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Fit City Boston aims to make Hub the healthiest city in US

Posted by Jeremy C. Fox  May 7, 2013 01:54 PM

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Mayor Thomas M. Menino kicked off a new initiative Monday intended to transform Boston into the healthiest city in the country, his office announced.

Fit City Boston will examine how the city’s environment affects the health of its residents through community design, resource distribution, and social policies, the mayor’s office said. It will build on progress made in recent years, promote the sharing of new ideas for improving the urban environment, and work to expand the use of successful programs.

“Some factors that affect health are personal decisions, but others are out of an individual’s control – like whether there are spaces to walk and play outside,” Menino said in a statement.

“We already have many of the world’s leading health institutions and leaders in design, planning and development here in Boston, as well as a revitalized harbor and world-class parks system,” he said. “Fit City Boston will bring all these resources together to help ensure our city’s built environment allows all Bostonians to achieve their optimal health.”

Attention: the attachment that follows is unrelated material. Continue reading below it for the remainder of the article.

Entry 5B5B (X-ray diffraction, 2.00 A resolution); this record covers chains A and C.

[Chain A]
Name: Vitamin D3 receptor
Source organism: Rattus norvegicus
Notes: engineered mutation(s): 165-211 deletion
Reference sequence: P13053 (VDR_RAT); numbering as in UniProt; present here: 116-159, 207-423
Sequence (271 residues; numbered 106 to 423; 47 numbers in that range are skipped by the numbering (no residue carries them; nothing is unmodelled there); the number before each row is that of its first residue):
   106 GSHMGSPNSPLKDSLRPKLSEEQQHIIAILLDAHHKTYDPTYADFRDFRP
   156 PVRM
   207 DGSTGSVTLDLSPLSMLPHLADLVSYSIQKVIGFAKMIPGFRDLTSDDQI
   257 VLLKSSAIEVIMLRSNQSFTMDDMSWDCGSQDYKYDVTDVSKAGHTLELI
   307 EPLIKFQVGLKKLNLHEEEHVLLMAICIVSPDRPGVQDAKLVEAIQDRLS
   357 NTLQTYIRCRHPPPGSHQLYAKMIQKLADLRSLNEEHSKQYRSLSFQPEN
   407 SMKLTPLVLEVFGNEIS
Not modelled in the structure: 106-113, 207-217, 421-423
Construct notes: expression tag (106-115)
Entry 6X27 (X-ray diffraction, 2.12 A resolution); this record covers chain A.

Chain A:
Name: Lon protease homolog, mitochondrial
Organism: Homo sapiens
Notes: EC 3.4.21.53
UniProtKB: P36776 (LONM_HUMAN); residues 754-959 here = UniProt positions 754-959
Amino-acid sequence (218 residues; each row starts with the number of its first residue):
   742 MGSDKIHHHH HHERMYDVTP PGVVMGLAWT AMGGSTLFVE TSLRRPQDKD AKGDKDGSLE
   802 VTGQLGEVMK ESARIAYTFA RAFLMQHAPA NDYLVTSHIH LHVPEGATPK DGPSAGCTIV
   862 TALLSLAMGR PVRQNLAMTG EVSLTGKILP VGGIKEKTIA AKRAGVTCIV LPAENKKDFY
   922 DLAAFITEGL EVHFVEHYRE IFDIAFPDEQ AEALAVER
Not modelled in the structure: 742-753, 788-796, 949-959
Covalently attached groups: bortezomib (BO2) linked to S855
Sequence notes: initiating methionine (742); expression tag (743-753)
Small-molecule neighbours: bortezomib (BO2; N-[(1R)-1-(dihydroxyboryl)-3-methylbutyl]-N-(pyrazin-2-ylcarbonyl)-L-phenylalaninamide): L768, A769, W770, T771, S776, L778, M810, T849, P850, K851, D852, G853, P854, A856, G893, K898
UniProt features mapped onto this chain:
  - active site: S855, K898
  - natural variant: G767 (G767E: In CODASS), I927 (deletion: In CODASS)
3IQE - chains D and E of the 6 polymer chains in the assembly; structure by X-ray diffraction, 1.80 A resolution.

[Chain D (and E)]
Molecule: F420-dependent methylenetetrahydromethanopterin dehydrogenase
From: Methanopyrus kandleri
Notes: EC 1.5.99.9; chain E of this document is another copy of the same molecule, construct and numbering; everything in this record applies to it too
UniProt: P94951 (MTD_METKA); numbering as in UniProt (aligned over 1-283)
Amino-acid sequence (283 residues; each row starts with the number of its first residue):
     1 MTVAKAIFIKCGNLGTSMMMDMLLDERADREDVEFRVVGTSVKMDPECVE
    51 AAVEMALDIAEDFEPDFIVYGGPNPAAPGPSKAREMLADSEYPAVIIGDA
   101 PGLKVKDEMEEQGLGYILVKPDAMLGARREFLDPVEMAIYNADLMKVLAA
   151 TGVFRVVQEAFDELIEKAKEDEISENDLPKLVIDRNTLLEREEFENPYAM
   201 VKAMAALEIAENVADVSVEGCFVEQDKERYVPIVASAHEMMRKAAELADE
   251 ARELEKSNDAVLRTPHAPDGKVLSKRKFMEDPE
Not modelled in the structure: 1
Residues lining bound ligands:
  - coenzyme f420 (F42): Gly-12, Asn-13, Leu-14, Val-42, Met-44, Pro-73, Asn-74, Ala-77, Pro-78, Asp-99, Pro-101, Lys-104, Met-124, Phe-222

On Monday, more than 150 academics, architects, developers, planners, public officials, and residents gathered at a forum sponsored by Boston Properties and the Boston Foundation to talk about the progress the city has made in supporting the health of its residents and what more it can do.

One issue it must tackle is obesity. More than half of the city’s adult population is overweight or obese, and people of color are disproportionately likely to face weight issues, as well as asthma, Type 2 diabetes, and other illnesses that can be brought on or worsened by obesity.

Dr. Barbara Ferrer, executive director of the Boston Public Health Commission and a member of the initiative steering committee, said in the statement that many aspects of the urban environment can affect residents’ health.

“Fit City Boston recognizes that how communities are designed and developed directly affects which residents have easy access to physical activity, nutritious food, healthy housing, and clean air,” Ferrer said. “While we work to improve individual and community health, it is increasingly important that we focus on the physical places where we live, work, and play, and their effect on health, as well.”

Modeled after a similar program in New York City, the initiative is a public-private partnership that includes city agencies as well as the Boston Society of Landscape Architects, the Boston Society of Architects, Enterprise Community Partners, the Harvard School of Public Health, and the Metropolitan Area Planning Council.

Last year, Boston launched a citywide campaign, dubbed Boston Moves for Health, that challenged Bostonians to shed a collective 1 million pounds over the next year. At last count, 74,935 pounds had been lost.

Jeremy C. Fox can be reached at jeremy.fox@globe.com.
Follow him on Twitter: @jeremycfox.
Follow Downtown on Twitter: @YTDowntown.

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